by Steven Ertelt
February 8, 2007
Washington, DC (LifeNews.com) — A Congressional committee on Wednesday voted against an amendment that would prohibit taking teenagers out of state for secret abortions without their parents’ knowledge. The committee eventually decided protecting chickens was more important than protecting children.
The House Judiciary Committee considered a bill to limit animal fighting such as using dogs or cockfighters.
The bill prohibits transporting the animals across state lines to engage in animal fights.
During the debate, pro-life Rep. Jim Sensenbrenner, a Wisconsin Republican, tried to attach an amendment to the bill to prevent someone other than a teenager’s parents from taking her to another state to have an abortion.
Sensenbrenner brought up the case of Marcia Carroll, whose 14-year-old daughter was coerced by her boyfriend’s family into traveling from her home state of Pennsylvania to New Jersey to have an abortion against her will.
"I recognize we are meeting here today to consider a bill to protect chickens," Sensenbrenner said in a statement given to LifeNews.com. "But isn’t protecting our nation’s young women, like Mr. Carroll’s daughter, and their unborn equally, if not more important, than our dinner entrée?"
"Without this amendment, we will be giving more protection to chickens than we will be giving to minor children, their parents and their unborn baby," he said.
Committee member Rep. Steve King, an Iowa Republican, agreed.
"I will not sit here and lend my vote to a piece of policy that elevates chickens above the lives of humanity," he said.
The amendment would have attached the Child Interstate Abortion Notification Act to the animal fighting bill. That’s a measure the House overwhelmingly approved on a bipartisan vote last year but was held up by pro-abortion Democrats in the Senate.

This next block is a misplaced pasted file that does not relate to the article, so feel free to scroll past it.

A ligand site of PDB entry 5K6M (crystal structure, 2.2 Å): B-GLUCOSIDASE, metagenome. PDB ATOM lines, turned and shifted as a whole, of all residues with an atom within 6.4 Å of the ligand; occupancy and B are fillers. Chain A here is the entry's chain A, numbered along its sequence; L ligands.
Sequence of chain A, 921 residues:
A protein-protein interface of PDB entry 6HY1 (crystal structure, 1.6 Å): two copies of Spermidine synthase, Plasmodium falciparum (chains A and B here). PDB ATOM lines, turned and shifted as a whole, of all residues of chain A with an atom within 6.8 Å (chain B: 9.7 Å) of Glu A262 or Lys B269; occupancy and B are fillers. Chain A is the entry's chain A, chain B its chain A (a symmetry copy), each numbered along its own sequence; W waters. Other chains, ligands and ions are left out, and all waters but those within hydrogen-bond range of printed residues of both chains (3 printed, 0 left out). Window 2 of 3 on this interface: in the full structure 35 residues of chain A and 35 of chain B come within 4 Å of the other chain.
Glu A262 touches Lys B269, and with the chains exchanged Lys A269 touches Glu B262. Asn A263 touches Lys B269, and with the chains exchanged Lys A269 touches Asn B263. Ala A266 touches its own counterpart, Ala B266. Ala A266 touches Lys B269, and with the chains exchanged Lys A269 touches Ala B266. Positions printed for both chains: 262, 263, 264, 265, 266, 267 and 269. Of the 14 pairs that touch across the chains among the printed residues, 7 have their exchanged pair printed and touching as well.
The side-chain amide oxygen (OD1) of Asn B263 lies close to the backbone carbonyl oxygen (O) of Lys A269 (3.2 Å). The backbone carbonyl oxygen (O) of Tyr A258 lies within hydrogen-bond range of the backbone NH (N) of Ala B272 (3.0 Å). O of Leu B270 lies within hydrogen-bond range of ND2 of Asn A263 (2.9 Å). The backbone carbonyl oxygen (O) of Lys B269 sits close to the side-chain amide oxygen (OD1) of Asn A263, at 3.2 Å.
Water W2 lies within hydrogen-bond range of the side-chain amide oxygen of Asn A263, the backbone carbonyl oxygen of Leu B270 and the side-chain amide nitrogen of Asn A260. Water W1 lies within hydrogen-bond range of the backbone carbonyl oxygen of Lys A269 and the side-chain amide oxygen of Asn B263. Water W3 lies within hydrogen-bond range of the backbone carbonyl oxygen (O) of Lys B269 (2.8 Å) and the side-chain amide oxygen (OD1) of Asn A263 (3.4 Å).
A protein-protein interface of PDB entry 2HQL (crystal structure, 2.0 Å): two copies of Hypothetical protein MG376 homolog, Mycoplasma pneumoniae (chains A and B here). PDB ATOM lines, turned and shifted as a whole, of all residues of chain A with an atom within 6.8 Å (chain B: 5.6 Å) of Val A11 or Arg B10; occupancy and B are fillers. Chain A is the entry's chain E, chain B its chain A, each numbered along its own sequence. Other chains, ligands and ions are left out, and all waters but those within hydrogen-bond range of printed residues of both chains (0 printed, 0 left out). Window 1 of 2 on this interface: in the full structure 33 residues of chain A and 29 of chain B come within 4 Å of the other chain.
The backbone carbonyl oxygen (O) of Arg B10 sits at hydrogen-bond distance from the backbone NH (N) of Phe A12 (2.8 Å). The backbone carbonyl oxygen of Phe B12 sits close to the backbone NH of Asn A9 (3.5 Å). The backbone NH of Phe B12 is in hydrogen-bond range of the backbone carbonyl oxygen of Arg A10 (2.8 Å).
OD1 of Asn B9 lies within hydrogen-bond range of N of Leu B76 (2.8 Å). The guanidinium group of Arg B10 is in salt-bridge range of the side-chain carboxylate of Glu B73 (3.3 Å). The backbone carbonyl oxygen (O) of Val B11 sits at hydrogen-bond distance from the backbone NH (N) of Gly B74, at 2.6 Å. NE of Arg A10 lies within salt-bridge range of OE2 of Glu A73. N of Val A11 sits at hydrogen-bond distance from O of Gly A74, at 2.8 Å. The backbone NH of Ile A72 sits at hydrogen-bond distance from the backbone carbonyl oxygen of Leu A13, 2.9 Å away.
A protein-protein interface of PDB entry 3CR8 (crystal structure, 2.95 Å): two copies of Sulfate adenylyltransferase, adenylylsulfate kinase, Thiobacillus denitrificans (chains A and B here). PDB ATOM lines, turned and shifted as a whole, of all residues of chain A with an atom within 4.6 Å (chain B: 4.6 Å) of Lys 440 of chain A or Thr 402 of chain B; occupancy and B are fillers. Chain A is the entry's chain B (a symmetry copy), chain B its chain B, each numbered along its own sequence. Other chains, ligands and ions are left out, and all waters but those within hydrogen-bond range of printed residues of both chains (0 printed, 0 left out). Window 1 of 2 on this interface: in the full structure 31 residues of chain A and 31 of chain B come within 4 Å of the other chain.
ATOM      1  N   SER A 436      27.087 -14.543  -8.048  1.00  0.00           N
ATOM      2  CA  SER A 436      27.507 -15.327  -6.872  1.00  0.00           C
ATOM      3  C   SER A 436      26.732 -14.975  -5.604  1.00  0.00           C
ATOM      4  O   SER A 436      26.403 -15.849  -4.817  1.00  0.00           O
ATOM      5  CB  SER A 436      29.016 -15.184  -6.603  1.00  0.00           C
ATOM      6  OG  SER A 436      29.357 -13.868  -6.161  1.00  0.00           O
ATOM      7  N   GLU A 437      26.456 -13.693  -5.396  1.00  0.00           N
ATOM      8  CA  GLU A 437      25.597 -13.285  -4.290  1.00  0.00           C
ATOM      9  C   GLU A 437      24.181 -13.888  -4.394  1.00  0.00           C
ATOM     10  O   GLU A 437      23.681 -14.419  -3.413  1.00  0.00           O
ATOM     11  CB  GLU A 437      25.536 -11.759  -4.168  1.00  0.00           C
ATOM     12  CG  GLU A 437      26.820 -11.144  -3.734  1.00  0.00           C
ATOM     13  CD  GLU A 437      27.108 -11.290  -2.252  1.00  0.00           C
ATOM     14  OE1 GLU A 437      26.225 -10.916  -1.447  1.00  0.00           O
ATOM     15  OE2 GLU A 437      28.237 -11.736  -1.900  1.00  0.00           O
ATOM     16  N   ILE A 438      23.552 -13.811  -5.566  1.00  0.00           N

However, pro-abortion Rep. Robert Scott, a Virginia Democrat, raised a point of order against the amendment and pro-abortion Michigan Democrat Rep. John Conyers ruled the it out of order.
Sensenbrenner appealed the decision, and pro-abortion Rep. Anthony Weiner of New York moved to table it. The Sensenbrenner motion was eventually tabled by an 18-14 party line vote.
The president of the Humane Society of the United States, Wayne Pacelle, told the Associated Press in an interview after the vote that he found the pro-life amendment "outrageous."
"It was designed to load up the bill in order to kill it," he said.
The legislation now heads to the full House for a vote. Sensenbrenner could propose his amendment again only if the House adopts a rule for debate on the bill that allows amendments.
But, with abortion advocates controlling the Rules Committee, Sensenbrenner may not be allowed to offer his amendment.
Related web sites:
House Judiciary Committee – https://judiciary.house.gov/CommitteeMembership.aspx